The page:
Sex, viruses and cancer

May 17, 2018

A new study suggests that a common treatment for erectile dysfunction combined with the flu vaccine may be able to help the immune system mop up cancer cells left behind after surgery. The study, published in OncoImmunology, shows that this unconventional strategy can reduce the spread of cancer by more than 90 percent in a mouse model. It is now being evaluated in a world-first clinical trial.

"Surgery is very effective in removing solid tumours," said senior author Dr. Rebecca Auer, surgical oncologist and head of cancer research at The Ottawa Hospital and associate professor at the University of Ottawa. "However, we're now realizing that, tragically, surgery can also suppress the immune system in a way that makes it easier for any remaining cancer cells to persist and spread to other organs. Our research suggests that combining erectile dysfunction drugs with the flu vaccine may be able to block this phenomenon and help prevent cancer from coming back after surgery."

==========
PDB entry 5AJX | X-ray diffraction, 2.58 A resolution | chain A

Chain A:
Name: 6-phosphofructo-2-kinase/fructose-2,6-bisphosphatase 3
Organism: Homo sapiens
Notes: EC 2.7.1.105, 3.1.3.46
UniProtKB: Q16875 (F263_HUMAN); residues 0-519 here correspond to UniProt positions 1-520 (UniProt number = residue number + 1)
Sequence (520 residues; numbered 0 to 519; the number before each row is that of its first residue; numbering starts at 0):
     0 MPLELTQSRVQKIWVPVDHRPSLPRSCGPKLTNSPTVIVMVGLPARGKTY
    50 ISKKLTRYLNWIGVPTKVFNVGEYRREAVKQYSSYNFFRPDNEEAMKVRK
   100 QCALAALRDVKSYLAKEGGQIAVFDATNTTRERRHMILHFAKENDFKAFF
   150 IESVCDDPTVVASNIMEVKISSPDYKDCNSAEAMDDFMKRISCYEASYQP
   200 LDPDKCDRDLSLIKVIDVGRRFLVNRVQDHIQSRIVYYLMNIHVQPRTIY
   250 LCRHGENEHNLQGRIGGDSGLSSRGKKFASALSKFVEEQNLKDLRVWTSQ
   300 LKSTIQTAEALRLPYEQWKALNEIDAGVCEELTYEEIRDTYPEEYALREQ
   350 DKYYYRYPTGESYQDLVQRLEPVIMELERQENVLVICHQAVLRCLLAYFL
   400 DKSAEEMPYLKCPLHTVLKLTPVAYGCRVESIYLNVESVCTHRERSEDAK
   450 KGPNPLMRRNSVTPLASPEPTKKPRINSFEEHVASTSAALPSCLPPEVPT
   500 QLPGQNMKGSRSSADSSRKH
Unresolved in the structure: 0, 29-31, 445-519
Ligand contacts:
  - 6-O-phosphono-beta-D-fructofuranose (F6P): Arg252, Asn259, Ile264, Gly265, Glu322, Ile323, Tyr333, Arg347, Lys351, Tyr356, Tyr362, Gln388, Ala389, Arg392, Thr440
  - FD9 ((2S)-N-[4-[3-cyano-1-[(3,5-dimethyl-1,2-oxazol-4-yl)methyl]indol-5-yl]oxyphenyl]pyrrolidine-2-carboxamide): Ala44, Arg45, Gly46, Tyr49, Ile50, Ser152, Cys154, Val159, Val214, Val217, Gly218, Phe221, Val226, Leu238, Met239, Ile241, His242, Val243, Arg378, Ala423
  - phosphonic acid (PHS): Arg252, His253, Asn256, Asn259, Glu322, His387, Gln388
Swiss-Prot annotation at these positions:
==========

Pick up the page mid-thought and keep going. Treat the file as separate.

The current study investigated sildenafil (Viagra), tadalafil (Cialis) and an inactivated influenza vaccine (Agriflu) in a mouse model that mimics the spread of cancer (metastasis) after surgery. The researchers evaluated these treatments by counting the number of metastases in mouse lungs. They found an average of: Dr. Auer is now leading the first clinical trial in the world of an erectile dysfunction drug (tadalafil) and the flu vaccine in people with cancer. It will involve 24 patients at The Ottawa Hospital undergoing abdominal cancer surgery. This trial is designed to evaluate safety and look for changes in the immune system. If successful, larger trials could look at possible benefits to patients.